U.S. Inmates Exposed to Toxic E-Waste
WASHINGTON, 28 Oct (IPS) -
Past U.S. inmates and prison staff in electronic waste recycling programmes face serious health risks after officials willfully violated health, safety and environmental laws, a new report has found.
An investigation by the Justice Department's Office of the Inspector General (OIG) shows that e-waste health hazards were known, but concealed by prison industry officials. In one instance, officials disabled a factory's fire alarm system for three years so that it would not be set off by clouds of toxic dust.
Inmates faced the greatest health risk from breaking the glass of cathode ray tubes, which contain between two and five pounds of lead each.
"I think the report on prison e-waste validates what the prison worker and NGOs have been saying for many years – that there is a very serious problem with prison e-waste operations, particularly with worker and inmate exposures to toxic chemicals," Barbara Kyle, national coordinator for the Electronics TakeBack Coalition, told IPS.
Federal Prison Industries (FPI), a government corporation known by its trade name UNICOR, started the recycling of computers, monitors, printers and other electronics in federal prisons in 1997.
In 2001, Leroy Smith, a former California prison safety manager, began raising alarms about the effects of the metal dust on individuals.
But even after UNICOR's Recycling Business Group was made aware of the poor conditions, the corporation was slow to make improvements, failing to answer promptly safety requests that interfered with business priorities, the report says.
The OIG launched an investigation into the programme in 2006 at the request of Public Employees for Environmental Responsibility (PEER) and others. It uncovered a culture at UNICOR "that did not sufficiently value worker safety and environmental protection".
"In the long tradition of prison labour, these operations employed inmates with hammers but instead of rocks they were breaking computer components with no containment or protective equipment," said PEER Executive Director Jeff Ruch.
"Coated in toxic dust, prison staff and inmates worked for years, in many cases trailing heavy metals back to their homes and cellblocks," he said.
Further investigation by the OIG revealed instances of staff misconduct and performance failures that endangered staff and inmates. Citing evidence of dishonesty, dereliction of duty, and theft, the report concluded that 11 UNICOR and BOP employees were deserving of further investigation.
The OIG referred the potential criminal conduct to the Environmental Crimes Section in DOJ's Environmental and Natural Resource Division in 2007, but no action was initiated because of "various evidentiary, legal, and strategic concerns".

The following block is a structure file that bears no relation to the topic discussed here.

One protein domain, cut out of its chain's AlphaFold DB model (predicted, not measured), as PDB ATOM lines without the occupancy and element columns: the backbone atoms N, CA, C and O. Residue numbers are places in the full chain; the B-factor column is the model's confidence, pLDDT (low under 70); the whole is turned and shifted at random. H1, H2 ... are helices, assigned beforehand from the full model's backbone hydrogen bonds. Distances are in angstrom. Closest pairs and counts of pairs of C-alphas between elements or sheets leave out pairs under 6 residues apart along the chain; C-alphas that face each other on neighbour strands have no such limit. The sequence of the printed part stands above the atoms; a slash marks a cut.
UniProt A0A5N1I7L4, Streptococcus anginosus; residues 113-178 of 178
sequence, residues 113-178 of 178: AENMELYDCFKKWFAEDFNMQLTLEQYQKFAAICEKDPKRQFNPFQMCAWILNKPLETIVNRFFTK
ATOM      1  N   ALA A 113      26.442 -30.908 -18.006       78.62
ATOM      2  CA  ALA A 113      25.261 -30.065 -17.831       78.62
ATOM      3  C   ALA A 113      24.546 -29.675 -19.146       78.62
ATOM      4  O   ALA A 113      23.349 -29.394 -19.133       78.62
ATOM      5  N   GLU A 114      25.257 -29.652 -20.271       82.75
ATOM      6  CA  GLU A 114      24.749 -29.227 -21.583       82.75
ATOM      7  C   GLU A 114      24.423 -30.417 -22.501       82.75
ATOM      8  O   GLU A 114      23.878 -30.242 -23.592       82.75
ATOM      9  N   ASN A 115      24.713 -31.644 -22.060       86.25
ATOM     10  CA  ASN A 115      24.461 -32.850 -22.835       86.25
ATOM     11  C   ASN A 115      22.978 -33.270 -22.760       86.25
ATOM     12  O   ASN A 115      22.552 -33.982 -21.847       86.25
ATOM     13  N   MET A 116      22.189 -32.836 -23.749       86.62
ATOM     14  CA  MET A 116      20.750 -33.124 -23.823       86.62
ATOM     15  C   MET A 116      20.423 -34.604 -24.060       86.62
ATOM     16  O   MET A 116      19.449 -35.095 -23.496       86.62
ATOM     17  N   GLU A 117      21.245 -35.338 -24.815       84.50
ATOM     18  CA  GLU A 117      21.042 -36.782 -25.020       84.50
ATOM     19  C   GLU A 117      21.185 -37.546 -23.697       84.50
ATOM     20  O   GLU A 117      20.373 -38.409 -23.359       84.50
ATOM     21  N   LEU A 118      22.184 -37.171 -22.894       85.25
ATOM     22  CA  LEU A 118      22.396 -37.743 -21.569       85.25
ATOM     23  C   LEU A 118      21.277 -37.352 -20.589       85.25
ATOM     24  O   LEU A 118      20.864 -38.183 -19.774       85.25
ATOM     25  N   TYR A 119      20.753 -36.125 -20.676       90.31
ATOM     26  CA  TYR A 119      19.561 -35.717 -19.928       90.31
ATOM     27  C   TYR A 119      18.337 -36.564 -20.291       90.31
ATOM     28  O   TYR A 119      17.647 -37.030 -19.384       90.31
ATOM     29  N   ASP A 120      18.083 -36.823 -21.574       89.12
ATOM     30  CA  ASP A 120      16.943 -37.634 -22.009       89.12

Most of the employees in question have now retired without sanction, according to PEER.
"It appears that no responsible official will be held to account for what happened here and this fat report will simply sit on a shelf," Ruch said. "If these violations had been committed by a private business, people would be going to prison but here they still run the prisons."
In light of the recent negative findings, the OIG report concludes that in 2009, with limited exceptions, UNICOR's e- waste operations reached federal standards.
But questions surrounding electronic waste management still loom large.
Last month, two U.S. representatives introduced the Responsible Electronic Recycling Act of 2010, which calls for an effective ban on exporting e-waste to developing nations.
The U.S. exports the majority of its e-waste to places like China, India, Nigeria and Ghana, where recycling practices are terribly damaging to human health and the environment.
"We have suspected that e-waste from UNICOR was being exported, and this was also confirmed by this report," Kyle told IPS. "I don't think the conclusion here is that we should export more e-waste because of the atrocious conditions inside prison recycling plants."
"Instead, we think that the Department of Justice should get out of the e-waste business altogether. This is a very toxic, dangerous business, and it's always going to be a problem to have that kind of business run inside the prisons, since the oversight needed just seems impossible in a prison setting."
She noted that, "Prisons do not allow unannounced OSHA [Occupational Health and Safety Administration] inspections, and the inmates don't have all the same rights as workers as private sector employers. Plus, UNICOR's e-waste operations undermine the private recyclers, who can't compete with a company that only pays $1.23 per hour and no insurance or worker's compensation."
Despite the new OIG report, U.S. legislation continues to dedicate more effort to managing its own waste products. This latest bill intends to create thousands of U.S. jobs and reduce the environmental and human risk of e-waste by adhering to proper standards.
"Why are we using taxpayer money to undermine jobs in the recycling industry? And then poisoning those inmates in the process? It doesn't make sense," Kyle said. "We should be taking steps to promote domestic recycling, and to create jobs in this sector. The federal legislation would bring back many disassembly jobs that we've already shipped overseas."